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April 23, 2024 --- Vol. 30, No.5April 2024

Armstrong exploration drilling campaign extends prolific Brookian topset fairway 65 miles to east

In 2013, Armstrong Oil & Gas Inc. and its partner Repsol kicked off the prolific Brookian topset play with the multi-billion-barrel oil discovery of the Pikka field west of the central North Slope.

Large follow-on - look-alike- new field discoveries have been made at Willow, Stirrup, Mitquq and Coyote. These fields are currently in the early stages of development, and in aggregate, have projected resources in excess of 5 billion barrels.

With Armstrong- s understanding of these new discoveries, the company identified multiple - look-alike- prospects 70-90 miles east on the eastern North Slope. Lagniappe, an Armstrong affiliate company (holding a 25% working interest ownership) drilled three of these prospects during the 2024 winter exploration season as operator on behalf of partners APA Alaska LLC (50% WIO), an APA Corp. affiliate company, and Oil Search (Alaska) LLC (25% WIO), a Santos affiliate company.

The three wells (King Street #1, Voodoo #1, Sockeye #1) each targeted large 3D-defined opportunities.

King Street discoveries

The King Street #1 well was drilled to a total depth of 10,241 feet. Hydrocarbons were found in two separate hydrocarbon zones at depths of 8,130 feet and 9,850 feet. Wireline evaluation, sidewall cores and MDT data from the well indicate pay in both lower and upper zones in high-quality late Cretaceous clastic reservoirs.

Further evaluation will be undertaken to determine the scope and focus of future appraisal drilling necessary to determine the size and extent of these discoveries, Armstrong said in an April 23 press release.

The Sockeye #1 well and the Voodoo #1 well were unable to reach their targeted depths due to a number of operational and weather-related challenges. Both wells were plugged before reaching the targeted formations as it was determined there would not be sufficient time to drill and evaluate prior to the end of the drilling season.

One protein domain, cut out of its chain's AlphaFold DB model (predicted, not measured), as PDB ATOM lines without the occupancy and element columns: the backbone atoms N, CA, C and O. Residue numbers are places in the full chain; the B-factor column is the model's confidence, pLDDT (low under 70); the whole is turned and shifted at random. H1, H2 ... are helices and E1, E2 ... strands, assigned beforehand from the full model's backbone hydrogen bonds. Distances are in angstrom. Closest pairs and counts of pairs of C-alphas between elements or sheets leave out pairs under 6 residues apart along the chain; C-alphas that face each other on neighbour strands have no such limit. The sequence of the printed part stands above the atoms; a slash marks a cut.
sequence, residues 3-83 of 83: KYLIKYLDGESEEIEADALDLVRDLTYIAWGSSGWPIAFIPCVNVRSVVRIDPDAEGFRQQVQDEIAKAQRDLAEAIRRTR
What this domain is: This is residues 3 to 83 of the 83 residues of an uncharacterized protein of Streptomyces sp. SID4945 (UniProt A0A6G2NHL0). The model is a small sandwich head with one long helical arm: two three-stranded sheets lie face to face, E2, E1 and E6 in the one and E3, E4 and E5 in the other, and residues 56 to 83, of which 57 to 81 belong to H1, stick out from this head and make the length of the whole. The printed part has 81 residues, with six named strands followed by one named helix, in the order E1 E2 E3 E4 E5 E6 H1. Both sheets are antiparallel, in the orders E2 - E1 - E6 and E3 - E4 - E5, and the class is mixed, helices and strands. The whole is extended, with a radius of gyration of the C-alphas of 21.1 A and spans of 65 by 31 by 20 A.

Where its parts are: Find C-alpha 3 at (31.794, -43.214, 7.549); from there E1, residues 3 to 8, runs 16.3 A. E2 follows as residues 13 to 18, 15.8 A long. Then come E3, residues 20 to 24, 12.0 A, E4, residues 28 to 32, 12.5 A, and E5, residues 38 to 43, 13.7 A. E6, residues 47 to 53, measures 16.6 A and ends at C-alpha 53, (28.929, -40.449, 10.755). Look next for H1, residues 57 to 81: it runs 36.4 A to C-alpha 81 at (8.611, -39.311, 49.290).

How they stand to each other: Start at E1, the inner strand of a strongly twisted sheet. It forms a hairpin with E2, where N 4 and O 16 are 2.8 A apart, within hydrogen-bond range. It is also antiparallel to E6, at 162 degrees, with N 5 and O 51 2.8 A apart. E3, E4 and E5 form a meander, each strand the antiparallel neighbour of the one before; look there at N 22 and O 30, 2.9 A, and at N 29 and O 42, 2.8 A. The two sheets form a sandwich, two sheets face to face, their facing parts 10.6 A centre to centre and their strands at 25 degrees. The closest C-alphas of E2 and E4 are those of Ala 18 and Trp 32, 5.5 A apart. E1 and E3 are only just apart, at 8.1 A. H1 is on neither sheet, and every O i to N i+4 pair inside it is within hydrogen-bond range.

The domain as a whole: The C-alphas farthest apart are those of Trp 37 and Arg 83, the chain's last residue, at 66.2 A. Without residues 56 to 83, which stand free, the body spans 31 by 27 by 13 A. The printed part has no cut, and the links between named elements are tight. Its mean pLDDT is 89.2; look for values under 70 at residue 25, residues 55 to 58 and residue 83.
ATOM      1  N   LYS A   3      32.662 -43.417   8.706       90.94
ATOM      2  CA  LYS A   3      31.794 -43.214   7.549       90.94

"Wildcatting is a challenging endeavor. The wells we drilled this year were located 70-90 miles east of older Brookian topset discoveries. Only two wells had ever been drilled on our 275,000-acre land position (one well/215 square miles)," Bill Armstrong, president of Armstrong Oil & Gas, said.

"Despite the lack of well control, our regional geologic studies indicated evidence for connectivity to a working petroleum system, and our objectives have potential for very favorable (porous and permeable) rock properties," he said.

"Additionally, the seismic geometries of our prospects looked similar to older Brookian topset discoveries. Our King Street discovery well proved all that to be accurate. - That said, we need to do a complete analysis of all the data accumulated this year. Operationally, this year proved to be quite difficult, and a late start to the drilling season coupled with multiple shutdowns due to high winds shortened the drilling window considerably preventing us from reaching the targeted formations at Sockeye and Voodoo. We will make the proper drilling adjustments and determine implications on future drilling seasons," Armstrong said.

"Any successful campaign on the North Slope is the result of extensive cooperation among local, State, and Federal stakeholders," he said.

"Armstrong would like to thank its partners in Lagniappe and all the agencies involved in the 2024 campaign that helped ensure safe operations. In particular, the support of the North Slope Borough, the State of Alaska, Department of Natural Resources' Division of Oil and Gas, and the Alaska Oil and Gas Conservation Commission were paramount to Lagniappe's progress in 2024," added Nathan Lowe, vice president, Armstrong Oil & Gas.

--Kay Cashman

See full story in April 28 issue of Petroleum News, available Thursday, April 25 at www.PetroleumNews.com.

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